US crude oil export could change the tanker market

If US President Barack Obama decides to lift the ban on crude oil exports, the move could potentially bring major changes to the tanker market, industry observers say.
Photo: DHT
Photo: DHT

An increasing number of factors seem to indicate that the US administration, headed by President Obama, is getting ready to lift the country's historical ban on crude oil exports. This could potentially have a huge impact on the tanker market, according to industry observers.

The latest signals from the US government seem indicate that the Obama administration is moving closer to a repeal of the longstanding ban against exporting crude oil from the United States. The industry has - especially in light of the discovery and extraction of shale oil and gas - criticized the fact that US energy companies are still not allowed to sell crude oil out of the country.

But according to the Financial Times, Obama senior advisor John Podesta said at a conference at Columbia University yesterday that the government "is actively looking into challenges related to the shale oil boom."

Crimea crisis has changed the scenario

Even though this does not represent a clear-cut yes to exports, several sources tell the Financial Times that the statement clearly indicates that the US government is now, to a certain extent, leaning toward lifting the ban.

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Chief Economist at the Danish Shipowners' Association, Christopher Rex, says that - to some degree - a repeal of the United States' historical ban on crude oil exports could bring major changes to the tank market.

"This could potentially have a great impact on the tank market. But we don't know yet whether this is going to happen or how things turn out. If the US becomes able to export crude oil, the crucial thing from a shipping perspective is who the buyer will be. The crisis in Crimea has changed the geopolitical scenario, so that Europe and the US will have to think more about their supply security than they have in the past. Another crucial factor will be whether this crude is shipped to the new, more modern refineries in Asia, and then back to Europe on product tankers, as that would be a best-case scenario for the shipping industry," he tells ShippingWatch.

Possible benefit for product tank

At first glance, the major crude oil tankers, VLCC, stand to benefit the most from a lift of the ban, though Christopher Rex says that the booming product tank market will not necessarily suffer from a decision to repeal the US ban on crude oil exports. The need to transport refined products seems to be intact, and the segment stands to benefit if it becomes necessary to sail products from Asia to Europe, he says.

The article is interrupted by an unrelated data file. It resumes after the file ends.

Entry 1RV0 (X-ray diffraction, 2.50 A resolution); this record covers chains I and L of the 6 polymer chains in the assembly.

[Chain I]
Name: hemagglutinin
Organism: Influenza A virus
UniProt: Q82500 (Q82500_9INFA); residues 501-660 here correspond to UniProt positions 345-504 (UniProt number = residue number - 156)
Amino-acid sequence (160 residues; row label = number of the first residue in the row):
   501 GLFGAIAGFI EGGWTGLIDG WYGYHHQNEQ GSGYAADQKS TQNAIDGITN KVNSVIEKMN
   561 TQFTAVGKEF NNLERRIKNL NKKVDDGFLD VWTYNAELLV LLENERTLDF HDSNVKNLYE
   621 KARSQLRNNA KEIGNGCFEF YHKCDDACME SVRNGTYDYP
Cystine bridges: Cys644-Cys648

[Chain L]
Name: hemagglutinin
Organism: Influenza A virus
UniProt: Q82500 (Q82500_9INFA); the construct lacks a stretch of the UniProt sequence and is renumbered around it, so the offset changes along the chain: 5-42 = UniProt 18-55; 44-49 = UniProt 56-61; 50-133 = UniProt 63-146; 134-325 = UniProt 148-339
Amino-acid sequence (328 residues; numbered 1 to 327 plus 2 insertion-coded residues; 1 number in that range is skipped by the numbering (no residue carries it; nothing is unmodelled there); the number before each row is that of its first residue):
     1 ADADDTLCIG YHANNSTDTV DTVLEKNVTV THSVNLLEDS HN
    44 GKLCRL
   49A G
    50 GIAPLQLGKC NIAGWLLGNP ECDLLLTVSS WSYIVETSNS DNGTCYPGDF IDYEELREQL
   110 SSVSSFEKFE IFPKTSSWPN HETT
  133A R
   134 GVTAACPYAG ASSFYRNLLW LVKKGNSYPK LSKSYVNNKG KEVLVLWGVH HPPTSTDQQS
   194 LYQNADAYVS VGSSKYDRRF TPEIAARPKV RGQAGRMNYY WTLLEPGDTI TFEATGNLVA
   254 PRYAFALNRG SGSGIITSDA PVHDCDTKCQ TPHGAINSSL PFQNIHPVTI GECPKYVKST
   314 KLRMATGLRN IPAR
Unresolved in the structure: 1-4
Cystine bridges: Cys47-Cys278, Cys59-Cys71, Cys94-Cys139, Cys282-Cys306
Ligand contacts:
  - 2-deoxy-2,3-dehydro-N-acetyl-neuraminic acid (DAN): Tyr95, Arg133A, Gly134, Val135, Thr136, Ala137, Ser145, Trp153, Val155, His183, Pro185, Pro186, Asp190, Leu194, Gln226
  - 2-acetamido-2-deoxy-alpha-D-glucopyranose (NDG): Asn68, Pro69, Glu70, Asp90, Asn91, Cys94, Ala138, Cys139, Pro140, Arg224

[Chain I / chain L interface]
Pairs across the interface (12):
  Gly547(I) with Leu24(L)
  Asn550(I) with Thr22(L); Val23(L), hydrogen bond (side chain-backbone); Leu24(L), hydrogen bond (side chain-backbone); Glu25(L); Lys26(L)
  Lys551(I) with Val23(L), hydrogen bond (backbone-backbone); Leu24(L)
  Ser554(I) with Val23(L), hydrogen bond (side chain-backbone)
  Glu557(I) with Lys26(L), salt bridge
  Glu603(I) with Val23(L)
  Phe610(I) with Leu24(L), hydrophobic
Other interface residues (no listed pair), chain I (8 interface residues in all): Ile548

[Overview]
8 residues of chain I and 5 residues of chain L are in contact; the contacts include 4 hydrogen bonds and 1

Where to?

Peter Sand, Chief Analyst at Bimco, has reservations in relation to a possible repeal of the ban and the potential consequences for the tanker market.

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"First of all, this is not something we expect to happen tomorrow. But if the United States starts exporting crude oil, the logical question to ask is where the oil will be shipped to. Brazil may be the most obvious guess. Europe doesn't need that much oil from the US, but if that happens, it would be a negative development, if it puts pressure on oil out of the Middle East."

"The way I see it, crude oil from the US is more of a theoretical idea. It will not make sense financially to ship crude oil out of the country, so I mainly envision an export of refined products from the United States, and that's already happening. The US has plenty of capacity in its refineries across the country, around 189 million barrels per day, but the core of the matter is the quality of locally produced crude versus imported crude, and the country itself uses 14-15 million barrels per day," says Peter Sand:

"There's a reason that the Middle East, in order to get a bigger part of the supply chain, has started building refineries, no longer settling for just exporting crude oil. If we get to the point where the US starts to export crude, it likely won't just impact crude oil carriers if the volumes are distances are sufficiently big. Product tank carriers practically just have to hope that it remains attractive for South America and Africa, in particular, to pull products out of the US, and it will, at least as long as the Americans can offer products that are cheaper than in Europe."

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